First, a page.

Wednesday, September 13, 2006

New U.N. envoy seeks Kosovo solution by year's end, urges sides to keep up momentum

UNITED NATIONS (AP) - The new U.N. administrator for Kosovo on Thursday backed a timeline that seeks to determine Kosovo's future by the end of the year, and urged the sides not to lose momentum despite slow progress between Kosovars and ethnic Serbs over the fate of the tiny province.

Joachim Ruecker warned that the lack of a solution could lead to frustration that would only worsen tensions between the two sides. U.N. mediators have been trying to find a compromise between the demand of Kosovo's ethnic Albanian majority for independence, and the demand of the Serb minority and Belgrade that Serbia retain some control over the province.

"Delay will not bring reconciliation," Ruecker told the U.N. Security Council. "Delay will not bring economic recovery. Delay will only prolong the existing tensions in Kosovo society which will feed frustration and make the new start, when it does come, even harder to get right."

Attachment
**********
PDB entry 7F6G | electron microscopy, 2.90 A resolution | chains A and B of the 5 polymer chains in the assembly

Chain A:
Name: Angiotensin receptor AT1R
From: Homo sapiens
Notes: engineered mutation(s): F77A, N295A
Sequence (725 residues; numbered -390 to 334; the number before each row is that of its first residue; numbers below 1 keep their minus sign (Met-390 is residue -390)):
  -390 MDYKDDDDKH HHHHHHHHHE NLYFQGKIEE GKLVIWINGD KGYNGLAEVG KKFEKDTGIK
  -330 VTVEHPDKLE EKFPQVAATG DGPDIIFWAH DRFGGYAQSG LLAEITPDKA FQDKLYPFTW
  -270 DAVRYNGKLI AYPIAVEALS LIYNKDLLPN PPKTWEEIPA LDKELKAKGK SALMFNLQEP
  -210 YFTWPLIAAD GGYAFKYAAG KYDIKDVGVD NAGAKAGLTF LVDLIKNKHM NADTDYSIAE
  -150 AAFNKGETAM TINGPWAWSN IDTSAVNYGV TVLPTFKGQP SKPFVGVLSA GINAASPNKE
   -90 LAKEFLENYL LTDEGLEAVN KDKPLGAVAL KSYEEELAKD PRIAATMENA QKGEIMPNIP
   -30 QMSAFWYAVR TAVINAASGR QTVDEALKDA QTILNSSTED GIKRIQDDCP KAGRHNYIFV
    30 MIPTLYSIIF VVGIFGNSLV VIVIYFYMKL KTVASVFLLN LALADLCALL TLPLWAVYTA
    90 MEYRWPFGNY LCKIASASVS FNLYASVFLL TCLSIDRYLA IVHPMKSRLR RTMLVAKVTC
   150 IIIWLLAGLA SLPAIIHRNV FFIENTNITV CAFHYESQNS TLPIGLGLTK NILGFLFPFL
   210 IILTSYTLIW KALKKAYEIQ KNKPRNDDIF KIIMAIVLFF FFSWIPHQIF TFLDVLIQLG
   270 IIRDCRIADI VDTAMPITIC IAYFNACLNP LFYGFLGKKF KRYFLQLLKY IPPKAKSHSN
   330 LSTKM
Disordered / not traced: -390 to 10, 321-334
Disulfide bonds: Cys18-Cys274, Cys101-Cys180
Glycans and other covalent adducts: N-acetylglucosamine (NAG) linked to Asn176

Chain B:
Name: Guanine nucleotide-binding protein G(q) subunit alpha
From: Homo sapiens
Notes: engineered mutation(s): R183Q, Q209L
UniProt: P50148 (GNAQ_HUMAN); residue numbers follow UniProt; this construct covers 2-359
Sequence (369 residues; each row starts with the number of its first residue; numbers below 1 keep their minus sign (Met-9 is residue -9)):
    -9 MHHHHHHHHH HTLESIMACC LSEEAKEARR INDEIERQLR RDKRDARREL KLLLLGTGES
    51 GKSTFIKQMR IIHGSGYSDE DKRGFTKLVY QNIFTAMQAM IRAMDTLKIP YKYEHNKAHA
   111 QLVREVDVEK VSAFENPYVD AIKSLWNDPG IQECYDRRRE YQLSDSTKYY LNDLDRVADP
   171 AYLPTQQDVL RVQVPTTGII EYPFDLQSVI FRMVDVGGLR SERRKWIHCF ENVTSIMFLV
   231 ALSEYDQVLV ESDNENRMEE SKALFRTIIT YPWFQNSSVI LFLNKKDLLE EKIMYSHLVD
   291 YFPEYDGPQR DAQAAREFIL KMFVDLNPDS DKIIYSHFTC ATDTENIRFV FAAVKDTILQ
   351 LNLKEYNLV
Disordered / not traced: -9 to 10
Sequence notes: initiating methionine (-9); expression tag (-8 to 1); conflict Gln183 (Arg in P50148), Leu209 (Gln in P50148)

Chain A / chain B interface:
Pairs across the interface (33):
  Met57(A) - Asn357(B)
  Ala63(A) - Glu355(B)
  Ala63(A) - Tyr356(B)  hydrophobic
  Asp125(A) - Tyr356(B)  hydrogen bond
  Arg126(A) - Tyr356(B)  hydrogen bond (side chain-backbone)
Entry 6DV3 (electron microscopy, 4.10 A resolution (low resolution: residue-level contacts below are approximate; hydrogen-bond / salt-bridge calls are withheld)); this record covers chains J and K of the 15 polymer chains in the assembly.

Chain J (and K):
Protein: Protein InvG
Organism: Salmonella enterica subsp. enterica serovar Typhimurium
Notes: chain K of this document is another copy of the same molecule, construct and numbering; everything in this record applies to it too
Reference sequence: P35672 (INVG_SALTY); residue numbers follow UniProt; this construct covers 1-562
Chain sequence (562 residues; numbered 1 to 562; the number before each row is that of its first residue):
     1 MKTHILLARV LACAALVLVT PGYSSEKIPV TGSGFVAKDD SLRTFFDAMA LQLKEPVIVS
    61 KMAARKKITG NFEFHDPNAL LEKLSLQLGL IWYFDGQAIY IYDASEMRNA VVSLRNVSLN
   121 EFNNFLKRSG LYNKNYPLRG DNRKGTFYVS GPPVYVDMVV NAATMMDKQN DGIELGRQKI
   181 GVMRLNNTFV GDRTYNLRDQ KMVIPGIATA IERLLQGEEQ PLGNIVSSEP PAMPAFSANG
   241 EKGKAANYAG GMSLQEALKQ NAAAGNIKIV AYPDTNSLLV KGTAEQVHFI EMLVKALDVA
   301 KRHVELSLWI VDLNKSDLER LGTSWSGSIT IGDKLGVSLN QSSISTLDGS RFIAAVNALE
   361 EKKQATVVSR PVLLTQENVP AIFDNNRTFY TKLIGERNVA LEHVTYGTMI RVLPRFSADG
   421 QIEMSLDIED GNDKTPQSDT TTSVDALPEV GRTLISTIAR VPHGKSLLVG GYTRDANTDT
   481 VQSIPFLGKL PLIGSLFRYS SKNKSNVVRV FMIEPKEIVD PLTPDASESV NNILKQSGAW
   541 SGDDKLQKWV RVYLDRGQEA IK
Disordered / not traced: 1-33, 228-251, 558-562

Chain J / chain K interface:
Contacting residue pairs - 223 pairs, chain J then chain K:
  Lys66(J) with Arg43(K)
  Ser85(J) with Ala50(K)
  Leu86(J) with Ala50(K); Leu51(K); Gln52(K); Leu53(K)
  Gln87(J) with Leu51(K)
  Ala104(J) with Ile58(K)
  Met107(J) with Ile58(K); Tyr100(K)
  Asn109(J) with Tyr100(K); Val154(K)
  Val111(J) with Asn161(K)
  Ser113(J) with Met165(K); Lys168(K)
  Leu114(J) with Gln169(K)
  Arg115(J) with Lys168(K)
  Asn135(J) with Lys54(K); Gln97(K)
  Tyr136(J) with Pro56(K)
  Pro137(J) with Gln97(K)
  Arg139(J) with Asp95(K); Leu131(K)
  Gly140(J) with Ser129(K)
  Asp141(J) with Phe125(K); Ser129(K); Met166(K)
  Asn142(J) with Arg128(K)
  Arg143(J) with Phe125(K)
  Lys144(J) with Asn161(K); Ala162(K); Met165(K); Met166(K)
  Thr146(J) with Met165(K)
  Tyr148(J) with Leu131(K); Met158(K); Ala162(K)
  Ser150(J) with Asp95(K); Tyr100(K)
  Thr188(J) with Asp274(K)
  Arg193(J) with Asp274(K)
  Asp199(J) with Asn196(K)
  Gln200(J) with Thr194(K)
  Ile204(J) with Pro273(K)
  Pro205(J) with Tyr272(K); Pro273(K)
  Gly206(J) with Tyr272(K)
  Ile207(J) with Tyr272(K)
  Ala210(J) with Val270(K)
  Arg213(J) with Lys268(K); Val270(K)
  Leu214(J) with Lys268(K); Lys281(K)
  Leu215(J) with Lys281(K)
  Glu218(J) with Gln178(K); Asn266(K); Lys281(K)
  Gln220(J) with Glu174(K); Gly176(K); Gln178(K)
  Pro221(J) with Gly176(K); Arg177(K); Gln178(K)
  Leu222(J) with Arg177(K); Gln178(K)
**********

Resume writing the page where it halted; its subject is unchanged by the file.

The council was meeting to discuss a recent report from U.N. Secretary-General Kofi Annan which said there had been some progress in implementing a raft of benchmarks for Kosovo, including establishing democratic institutions, protecting minorities and promoting economic development.

Yet significant problems remain, including the issue of minority rights, Ruecker said. In August, Kosovo's Serbs boycotted the negotiations, saying they would not accept being treated as a minority group.

Serbia's envoy Sanda Raskovic-Ivic painted a dire picture of the plight of ethnic Serbians there, saying they can be killed simply for speaking their own language. She said there had been dozens of attacks on ethnic Serbs and warned that it was unwise to go too fast on negotiations.

"Impatience and haste cannot contribute to a sustainable solution to the issue of Kosovo ... or to peace and stability in the region," Raskovic-Ivic told the council.

Even before her remarks, Ruecker said it was simply wrong to portray Kosovo as unsafe for ethnic Serbs, and that doing so was not helpful.

Kosovo's ethnic Albanians took up arms in 1998 to secede from Serbia, triggering a brutal government crackdown that led to NATO military intervention in 1999. The intervention eventually forced Serbia to hand over authority of Kosovo to a temporary U.N. administration and NATO peacekeepers.

Unresolved issues have already been discussed between the ethnic Albanian and Serbian delegations in U.N.-mediated talks held last month in Vienna, Austria, but no agreements have been reached.

The next round of talks will be held Friday in Vienna, Austria, and foreign ministers from several nations planned to meet during the annual U.N. General Assembly session in New York next week on Kosovo as well.

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